The worrying thing for users is that even drives used in RAID 1 mirror mode are having problems, where either both drives are failing at the same time or where one drive has failed in the past and the other following suit some time later.
It is an important reminder that RAID does not equal backup. If there is important data on these types of devices, it also needs to be copied to another device for peace of mind.
We are currently able to recover the data from these devices using a combination of firmware repairs and other recovery methods.
An interesting note is that we have also seen a small increase in other WD drives at the moment, such as the 320GB WD3200AAJS drives from iMacs and WD5000AACS drives from external enclosures.
Over the years we have seen stacks of LaCie Big Disks (and quite a few LaCie Bigger Disks too). With their designer looks and an abundance of different interfaces, it is no surprise that they are so popular. There is however one main reason that people send us their drives, and that is because they are not working.
Those of you familiar with hard drives will be aware that these LaCie drives are substantially larger in physical size and storage capacity when compared to a standalone hard disk drive. The reason being is that the LaCie Big Disk contains two hard disks (and the LaCie Bigger Disk contains four hard drives). Of course when you attach the drive to your computer you only see one volume. This is due to a RAID controller inside the LaCie drive which allows for multiple disks to appear as one large, usable disk. The main advantage to this setup is that read and write speeds can be very fast, as the reads and writes are spread over multiple disks. Another bonus is that the capacity of the volume is as large as the two drives. So two 500GB drives will give you a 1TB volume. There is however a massive downside to all of this clever RAID business which boils down to some simple mathematics.
The larger the number of hard disk drives used in this particular striped (RAID 0) setup, the more chance that one of them will fail, therefore a higher chance that you will lose all of the data stored on these drives. The way a RAID 0 stripe works is to distribute the data across the disks at block level. The amount of blocks used for each stripe is determined by the RAID controller and varies between different manufacturers. What this means, from a data recovery point of view is that in order to extract data from a LaCie Big Disk, you need to figure out the block size, and read the data from both drives in sequence, in order to extract usable data. This sounds a lot more complicated than it actually is and is often explained with the analogy of a filing cabinet.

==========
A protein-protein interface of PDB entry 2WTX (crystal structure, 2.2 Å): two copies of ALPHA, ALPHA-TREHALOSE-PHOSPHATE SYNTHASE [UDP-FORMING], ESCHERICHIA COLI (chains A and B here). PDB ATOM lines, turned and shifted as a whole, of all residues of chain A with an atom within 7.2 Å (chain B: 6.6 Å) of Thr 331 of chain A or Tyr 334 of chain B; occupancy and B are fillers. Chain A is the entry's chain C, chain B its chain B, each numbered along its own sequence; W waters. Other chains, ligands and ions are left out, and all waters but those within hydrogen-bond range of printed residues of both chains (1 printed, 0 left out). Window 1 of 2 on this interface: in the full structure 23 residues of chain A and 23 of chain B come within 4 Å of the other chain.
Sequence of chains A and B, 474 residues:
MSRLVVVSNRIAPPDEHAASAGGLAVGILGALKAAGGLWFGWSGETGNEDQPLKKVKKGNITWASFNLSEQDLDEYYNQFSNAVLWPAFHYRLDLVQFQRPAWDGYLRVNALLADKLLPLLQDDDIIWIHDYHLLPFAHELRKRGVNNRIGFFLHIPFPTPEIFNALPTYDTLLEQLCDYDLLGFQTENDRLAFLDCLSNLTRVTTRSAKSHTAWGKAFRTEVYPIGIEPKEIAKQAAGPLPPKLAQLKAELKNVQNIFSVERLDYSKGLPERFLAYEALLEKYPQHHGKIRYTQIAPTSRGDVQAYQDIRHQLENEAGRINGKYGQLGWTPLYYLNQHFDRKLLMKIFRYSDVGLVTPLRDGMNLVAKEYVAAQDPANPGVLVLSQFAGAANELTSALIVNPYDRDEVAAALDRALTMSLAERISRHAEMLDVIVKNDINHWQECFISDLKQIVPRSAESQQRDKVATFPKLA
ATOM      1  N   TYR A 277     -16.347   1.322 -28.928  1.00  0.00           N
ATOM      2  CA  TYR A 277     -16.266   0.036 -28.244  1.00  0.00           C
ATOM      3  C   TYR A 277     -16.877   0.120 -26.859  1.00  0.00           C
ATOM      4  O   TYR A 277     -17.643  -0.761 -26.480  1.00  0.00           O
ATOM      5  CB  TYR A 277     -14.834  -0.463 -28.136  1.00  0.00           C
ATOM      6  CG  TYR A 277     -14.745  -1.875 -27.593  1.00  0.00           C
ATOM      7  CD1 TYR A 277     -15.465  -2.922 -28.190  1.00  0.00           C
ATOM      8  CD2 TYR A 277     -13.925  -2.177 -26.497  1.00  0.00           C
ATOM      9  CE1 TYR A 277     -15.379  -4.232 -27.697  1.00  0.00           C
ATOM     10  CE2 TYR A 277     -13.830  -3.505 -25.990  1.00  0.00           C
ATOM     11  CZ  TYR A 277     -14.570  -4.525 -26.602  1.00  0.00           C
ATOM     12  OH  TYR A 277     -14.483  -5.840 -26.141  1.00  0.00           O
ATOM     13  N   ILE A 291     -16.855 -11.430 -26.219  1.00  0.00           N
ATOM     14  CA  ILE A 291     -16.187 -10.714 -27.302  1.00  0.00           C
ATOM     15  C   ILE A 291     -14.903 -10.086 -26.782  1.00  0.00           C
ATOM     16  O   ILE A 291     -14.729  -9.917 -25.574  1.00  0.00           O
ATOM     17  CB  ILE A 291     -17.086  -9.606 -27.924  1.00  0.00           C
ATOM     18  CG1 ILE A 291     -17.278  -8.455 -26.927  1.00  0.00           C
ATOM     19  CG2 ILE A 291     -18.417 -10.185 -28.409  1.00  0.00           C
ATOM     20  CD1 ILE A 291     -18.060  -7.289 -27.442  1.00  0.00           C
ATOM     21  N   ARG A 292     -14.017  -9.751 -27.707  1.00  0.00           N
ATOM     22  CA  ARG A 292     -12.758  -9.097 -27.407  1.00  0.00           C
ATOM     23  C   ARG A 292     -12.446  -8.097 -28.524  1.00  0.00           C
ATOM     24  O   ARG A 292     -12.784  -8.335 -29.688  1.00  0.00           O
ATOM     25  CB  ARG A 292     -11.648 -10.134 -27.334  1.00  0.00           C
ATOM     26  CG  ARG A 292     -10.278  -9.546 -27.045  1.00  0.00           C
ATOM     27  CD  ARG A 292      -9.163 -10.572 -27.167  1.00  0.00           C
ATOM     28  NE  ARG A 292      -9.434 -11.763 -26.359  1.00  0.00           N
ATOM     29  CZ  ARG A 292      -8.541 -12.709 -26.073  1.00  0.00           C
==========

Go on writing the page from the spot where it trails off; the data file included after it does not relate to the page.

Imagine the LaCie Big Disk is a filing cabinet. The cabinet has two drawers (disks) with an index in the first drawer. Now imagine that when you save a file into the cabinet, all of the odd numbered pages are put into the first drawer, and all of the even numbered pages are put into the second drawer. Once saved, the files location is stored in the index. In order to read back the saved file, it must first be collected from the relevant drawers, one page from each drawer at a time, and arranged into the correct order.
This is all great until a problem occurs. What happens when one of the drawers becomes damaged and can no longer be opened. Sure you can access all of the pages in the other drawer but having every other page is not much use to anybody! So until you can access both drawers, the documents are worthless.
Special Hard Drives?
The hard drives in a LaCie Big Disk are much the same as any other hard drive on the market. This means they are just as likely to have the same failures as a standalone drive. They suffer from electronic problems on the PCB, firmware corruption and also internal component failure and head crashes. These are problems which need to be overcome before any attempt at a recovery is even possible.
Aside from the usual hard drive problems, we have also seen other problems such as failed power supplies or damaged circuit boards within the LaCie Big Disk, which prevent access to the stored data.
This is why we have spent a lot of time researching the process of recovering data from RAID systems such as the LaCie Big Disk. We follow the same precautions with RAID as we do with single volume drives.
We make binary images of all of the individual hard drives on a read-only basis to protect against drive failure.
We don’t use the original hardware to read the RAID data, as this may be part of the problem.
We never write the recovered data back to the LaCie Big Disk, as this would prevent any further recovery process if it was required.
As with all data recovery, the most important thing to remember is that any attempts to access the data without following strict precautions could result in the data being either lost forever, or extremely expensive to get back.
The best advice is to keep these drives backed up as regularly as possible to avoid future headaches.
It’s something we should all be doing but never seems important until it’s too late. I’m not talking about taking the dog for a walk or feeding the cat, I’m talking about backing up your PC. In the words of Joni Mitchell “You don’t know what you’ve got ’till it’s gone.” How would you feel if you never saw your data again. Family photos, years worth of e-mails, documents, music and videos all gone in the blink of an eye. This is usually where we come in with our data recovery process. But there is an alternative. Lifehacker has an excellent guide on using free software to backup your PC. The only prerequisite is that you purchase an external hard disk of sufficient storage capacity.
For Mac users there is a totally different process. If you are running Leopard (10.5) then take a look at Time Machine. (More on this in a future post)